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Old Today, 08:55 AM
 
Location: Kronenwetter Wisconsin
296 posts, read 144,394 times
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How wonderful. A friend of mine retired last year at 62 and this fall starts her 2nd year in law school. I admire both of you.
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Old Today, 10:08 AM
 
26,161 posts, read 33,153,052 times
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Quote:
Originally Posted by BabyJuly View Post
As much as I love my area with all that there is to do around here; after 3 years of retirement I have decided to go back to work fulltime at age 61.
I retired unexpectedly without a plan in 2016. Had a great run in the pharmaceutical industry for 26 years. After a new supervisor made my life miserable, I had to get out. I had no pension and was too young for SS, but I had enough to retire on my savings. My home was paid off in 2014. I had to navigate Obamacare and ultimately wound up this year with a subsidy and a Gold Plan; after a cople of expensive years.

I have tried my best to stay busy since 2016: I've taken 9 mostly escorted vacations, several weeks long to places like China and Indonesia and Thailand. I earned an ESOL Teaching certificate and volunteered my services in various capacities. I took ice skating, archery, knitting, and swimming lessons. I took community college theatre and film courses too. I took up kayaking at my neighborhood lake. Even got US Citizenship in 2017.

This year, I realized for certain that I really did not want to be retired--it was the pharmaceutical industry that I wanted nothing to do with. I wanted to be a nurse again. I haven't worked in Nursing since 2006 (I used to moonlight). So this summer I enrolled in a RN Nursing Refresher Course. I'm finished the didactic and will finish the Clinical part this month. Theres a huge nationwide nursing shortage and I am assured that age will not be a factor, experienced nurses are in demand. My college doesn't charge people 60 and over tuition, so I paid a total of $500 in fees to get my license activated and original career back, a savings of $4500. There was also a nurse in my class older than me at 63!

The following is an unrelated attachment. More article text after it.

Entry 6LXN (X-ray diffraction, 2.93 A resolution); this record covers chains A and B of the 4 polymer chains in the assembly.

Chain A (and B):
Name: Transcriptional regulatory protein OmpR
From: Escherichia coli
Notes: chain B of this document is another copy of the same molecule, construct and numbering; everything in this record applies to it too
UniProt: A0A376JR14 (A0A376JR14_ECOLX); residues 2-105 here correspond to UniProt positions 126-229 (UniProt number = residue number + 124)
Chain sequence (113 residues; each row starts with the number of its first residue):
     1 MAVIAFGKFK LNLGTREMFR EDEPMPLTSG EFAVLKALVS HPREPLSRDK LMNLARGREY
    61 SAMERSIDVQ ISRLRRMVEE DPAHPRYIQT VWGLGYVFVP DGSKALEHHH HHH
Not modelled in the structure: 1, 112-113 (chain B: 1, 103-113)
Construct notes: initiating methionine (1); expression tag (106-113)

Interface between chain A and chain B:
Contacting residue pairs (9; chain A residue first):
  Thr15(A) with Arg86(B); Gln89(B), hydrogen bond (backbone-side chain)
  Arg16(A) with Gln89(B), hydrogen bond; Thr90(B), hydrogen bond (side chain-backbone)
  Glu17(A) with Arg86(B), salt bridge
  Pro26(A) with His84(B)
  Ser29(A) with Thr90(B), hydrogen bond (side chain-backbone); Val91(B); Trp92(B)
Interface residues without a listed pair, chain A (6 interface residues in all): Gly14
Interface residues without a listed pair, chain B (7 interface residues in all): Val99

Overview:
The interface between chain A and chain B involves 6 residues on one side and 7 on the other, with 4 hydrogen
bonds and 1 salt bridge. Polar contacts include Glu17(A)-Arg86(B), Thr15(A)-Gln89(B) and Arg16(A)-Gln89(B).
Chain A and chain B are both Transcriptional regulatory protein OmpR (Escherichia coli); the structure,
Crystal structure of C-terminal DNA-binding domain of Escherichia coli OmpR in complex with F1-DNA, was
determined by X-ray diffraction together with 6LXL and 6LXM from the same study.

My plan is to be a Psych Nurse at a Community Hospital and my school is going to help me get in. I worked in Pysch before and I loved it. I haven't touched my retirement money or exhausted my non retirement savings. Salary is not a big issue with me, its the work I am interested in. My school assures me I will not have to start at the bottom. I feel like I am getting my "life" back. In addition to wanting to help people in need; I need the social interaction and mental stimulation and challenge of paid work.

I'll still have time to do some volunteer ESOL work, as I anticipate working three 12 hour shifts a week, which is fulltime. I'll get healthcare benefits so will part ways with Obamacare.

I gave retirement a good effort but its just not my time.

Anybody else retired and then went back to work after a few years?
I think that is fabulous! Sounds like you really were not fulfilled, but you know what you want. Congrats!'
Seems like retiring "too early" gave you the kick you needed to do what you really love.

I am not yet retired, but will be, at 66. I know that I will have no desire to go back to work. For me, it's about having enough time to enjoy the things I want to do. I have already had a very satisfying career. Now I am looking forward to doing all the things that I have had to scale back on for so long.
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Old Today, 12:46 PM
 
Location: equator
3,561 posts, read 1,577,795 times
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Good for you. I wonder what percentage of retirees are like this.

I know of 3: my dad who continued to perform physical therapy into his 80s as a volunteer, after he sold his practice. He just loved his work so much and was too energetic to keep still.

85 y/o friend who spent all her time volunteering at the cancer ward or chamber of commerce. She also could not "sit still".

Another 60s friend who became a masseuse after having a shoe store.

AND you're getting paid!

Once in awhile I envy this, but then I pick up a good book.
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Old Today, 01:35 PM
 
Location: Columbia SC
9,063 posts, read 7,826,094 times
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My wife and I retired at age 62 and relocated South. After about two years we both became a little bored and as we had no earned income, we could not continue funding IRA's. We both took part time jobs below our abilities but easy and simple. We each did 12 to 16 hours a week on a schedule that fit us. With the earned income, we kept funding IRA's. We did this for about 6 years then we finally retired.

I am now age 77 and only taking RMD's from the IRA's.
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Old Today, 04:33 PM
 
11,246 posts, read 8,625,277 times
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Quote:
Originally Posted by Sand&Salt View Post
Good for you. I wonder what percentage of retirees are like this.

I know of 3: my dad who continued to perform physical therapy into his 80s as a volunteer, after he sold his practice. He just loved his work so much and was too energetic to keep still.

85 y/o friend who spent all her time volunteering at the cancer ward or chamber of commerce. She also could not "sit still".

Another 60s friend who became a masseuse after having a shoe store.

AND you're getting paid!

Once in awhile I envy this, but then I pick up a good book.
Volunteering or starting a small business is different than needing someone to tell you what to do, what time to show up, etc.
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